Oline H Cogdill

About 50 years ago, a young British teacher with two young children decided to take a chance and enter a writing contest. At the time, he had written a nonfiction book based on his love of running.

And that contest jump started the successful career of Peter Lovesey.

And now Lovesey is helping to start another writer’s career.

Lovesey is launching a first crime novel contest being organized by Soho Crime to mark his 50th year in crime writing ever since he won a similar contest.

The Peter Lovesey First Crime Novel Contest includes a $10,000 advance and a publishing contract with Soho.

Details are at https://www.loveseymysterycontest.com and the contest is open to any unpublished writer.

Lovesey is one of the nicest authors and has earned the respect of his fellow writers and loyal readers throughout his career. He has written more than 50 historical and contemporary detective novels and numerous short stories with three of those novels have been written under the pen name Peter Lear. His best-known series characters are Sergeant Cribb, a Victorian-era police detective based in London, and Peter Diamond, a modern-day police detective in Bath.

Peter spent four years of National Service in the Royal Air Force. He spent 14 years in education, beginning as a Lecturer in English at Thurrock Technical College in Essex. He then became Head of the General Education Department at London’s Hammersmith College for Further Education (now West London College). He quit became a full-time writer in 1975.

Peter’s awards include the Gold and Silver Daggers from the British Crime Writers' Association, the Cartier Diamond Dagger for Lifetime Achievement, the French Grand Prix de Littérature Policière and first place in the Mystery Writers of America's 50th Anniversary Short Story Contest.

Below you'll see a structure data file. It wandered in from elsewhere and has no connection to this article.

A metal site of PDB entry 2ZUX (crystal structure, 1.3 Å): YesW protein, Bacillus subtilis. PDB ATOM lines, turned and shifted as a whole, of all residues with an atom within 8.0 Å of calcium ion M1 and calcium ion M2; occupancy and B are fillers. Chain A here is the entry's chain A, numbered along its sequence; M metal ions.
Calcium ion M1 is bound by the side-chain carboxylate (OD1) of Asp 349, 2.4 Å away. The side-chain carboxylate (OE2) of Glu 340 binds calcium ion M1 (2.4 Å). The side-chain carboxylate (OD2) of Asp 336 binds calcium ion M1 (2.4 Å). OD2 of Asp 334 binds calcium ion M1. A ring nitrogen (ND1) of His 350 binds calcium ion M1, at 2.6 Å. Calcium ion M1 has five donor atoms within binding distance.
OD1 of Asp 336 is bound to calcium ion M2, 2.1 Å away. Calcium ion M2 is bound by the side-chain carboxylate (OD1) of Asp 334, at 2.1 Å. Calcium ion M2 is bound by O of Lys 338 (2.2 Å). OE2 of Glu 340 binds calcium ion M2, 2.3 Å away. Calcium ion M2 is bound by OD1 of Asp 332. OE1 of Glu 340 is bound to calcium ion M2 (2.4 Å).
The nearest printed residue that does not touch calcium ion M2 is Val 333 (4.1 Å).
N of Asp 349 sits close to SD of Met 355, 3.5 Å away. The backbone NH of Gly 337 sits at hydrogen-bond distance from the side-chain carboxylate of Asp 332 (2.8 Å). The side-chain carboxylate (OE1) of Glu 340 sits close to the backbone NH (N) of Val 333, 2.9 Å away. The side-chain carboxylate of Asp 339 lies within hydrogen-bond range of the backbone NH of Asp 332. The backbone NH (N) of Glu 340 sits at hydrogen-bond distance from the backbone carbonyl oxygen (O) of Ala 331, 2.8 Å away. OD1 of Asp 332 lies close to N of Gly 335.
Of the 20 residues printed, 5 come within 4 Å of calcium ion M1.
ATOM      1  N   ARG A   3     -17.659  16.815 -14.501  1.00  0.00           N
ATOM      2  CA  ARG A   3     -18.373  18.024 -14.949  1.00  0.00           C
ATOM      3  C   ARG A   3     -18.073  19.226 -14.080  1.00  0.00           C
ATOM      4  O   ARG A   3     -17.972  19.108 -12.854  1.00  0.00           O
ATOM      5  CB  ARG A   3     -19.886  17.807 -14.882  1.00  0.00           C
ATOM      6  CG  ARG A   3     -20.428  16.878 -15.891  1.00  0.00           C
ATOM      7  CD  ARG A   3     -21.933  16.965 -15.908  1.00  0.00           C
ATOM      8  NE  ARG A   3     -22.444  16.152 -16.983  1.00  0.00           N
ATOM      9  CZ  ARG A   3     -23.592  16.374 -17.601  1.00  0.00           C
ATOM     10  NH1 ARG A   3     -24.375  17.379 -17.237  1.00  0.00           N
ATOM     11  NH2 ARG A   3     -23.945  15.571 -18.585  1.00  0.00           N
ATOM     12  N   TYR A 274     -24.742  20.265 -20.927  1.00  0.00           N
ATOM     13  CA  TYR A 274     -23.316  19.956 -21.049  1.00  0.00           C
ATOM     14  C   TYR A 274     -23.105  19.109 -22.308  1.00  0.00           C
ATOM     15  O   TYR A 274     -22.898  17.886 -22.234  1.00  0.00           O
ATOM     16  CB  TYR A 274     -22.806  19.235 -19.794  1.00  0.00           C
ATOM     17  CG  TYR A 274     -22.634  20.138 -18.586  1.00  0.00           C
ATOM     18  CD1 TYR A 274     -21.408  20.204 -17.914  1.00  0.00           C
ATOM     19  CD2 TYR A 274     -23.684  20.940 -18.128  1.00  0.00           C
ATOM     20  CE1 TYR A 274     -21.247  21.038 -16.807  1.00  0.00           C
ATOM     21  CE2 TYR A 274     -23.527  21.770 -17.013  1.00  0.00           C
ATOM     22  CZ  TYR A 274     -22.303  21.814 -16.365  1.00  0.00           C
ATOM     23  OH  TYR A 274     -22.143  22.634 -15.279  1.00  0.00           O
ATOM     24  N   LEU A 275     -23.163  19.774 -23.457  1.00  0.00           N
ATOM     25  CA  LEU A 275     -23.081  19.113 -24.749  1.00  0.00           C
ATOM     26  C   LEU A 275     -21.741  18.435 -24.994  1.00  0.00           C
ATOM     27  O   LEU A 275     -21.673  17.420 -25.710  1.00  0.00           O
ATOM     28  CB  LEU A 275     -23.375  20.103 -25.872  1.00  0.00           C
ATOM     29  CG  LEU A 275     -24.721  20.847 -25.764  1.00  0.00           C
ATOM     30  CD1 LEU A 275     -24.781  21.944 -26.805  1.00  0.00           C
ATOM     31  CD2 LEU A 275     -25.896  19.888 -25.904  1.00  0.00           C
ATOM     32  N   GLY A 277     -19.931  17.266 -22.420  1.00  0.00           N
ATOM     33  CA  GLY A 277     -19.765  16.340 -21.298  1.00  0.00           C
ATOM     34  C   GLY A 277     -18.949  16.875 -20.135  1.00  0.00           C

He is one of only 13 authors to be honored with both the Crime Writers' Association's Cartier Diamond Dagger for Lifetime Achievement and the Grand Master from MWA. He also received the Lifetime Achievement honor during the recent 2019 Bouchercon Convention in Dallas. In 2016, the UK's Detection Club published Motives for Murder to recognize his 80th birthday.

I interviewed Lovesey when he was named Grand Master by Mystery Writers of America in 2018, and we talked about this contest that launched his career. Here is a link to his acceptance speech.

In 1969, Lovesey had written a nonfiction book called The Kings of Distance (also called Five Kings of Distance). The sales were slim but it was named sports book of 1968 by World Sports magazine.

Running, he told me, was his passion and he had no other ideas for a book, fiction or nonfiction.

Then he saw the advertisement for the contest sponsored by publisher Macmillan. The prize was a whopping £1,000, which he said was bigger than his annual salary.

Lovesey said at the time he didn’t know anything about writing mysteries. But his wife, Jackie, did. She loved mysteries and suggested a mystery centered around running, which, at the time, had never been done.

He began researching the history of running—he was a teacher, after all—and came across ultra-long-distance races in the Victorian era that were called “Go As You Please Contests.” He wrote the book in three months and, won the contest.

The result was Wobble to Death. The novel as set in 1879 during a bizarre six-day endurance race. “Wobbles” became popular on both sides of the Atlantic in the 1880s. Wobble to Death introduced detectives Cribb and Thackeray. Lovesey’s eight novels in the Cribb series gave readers a look at police work in the Victorian era and it also was the basis of a popular TV series in Great Britain.

We wish the winner of the Peter Lovesey First Crime Novel Contest much success.

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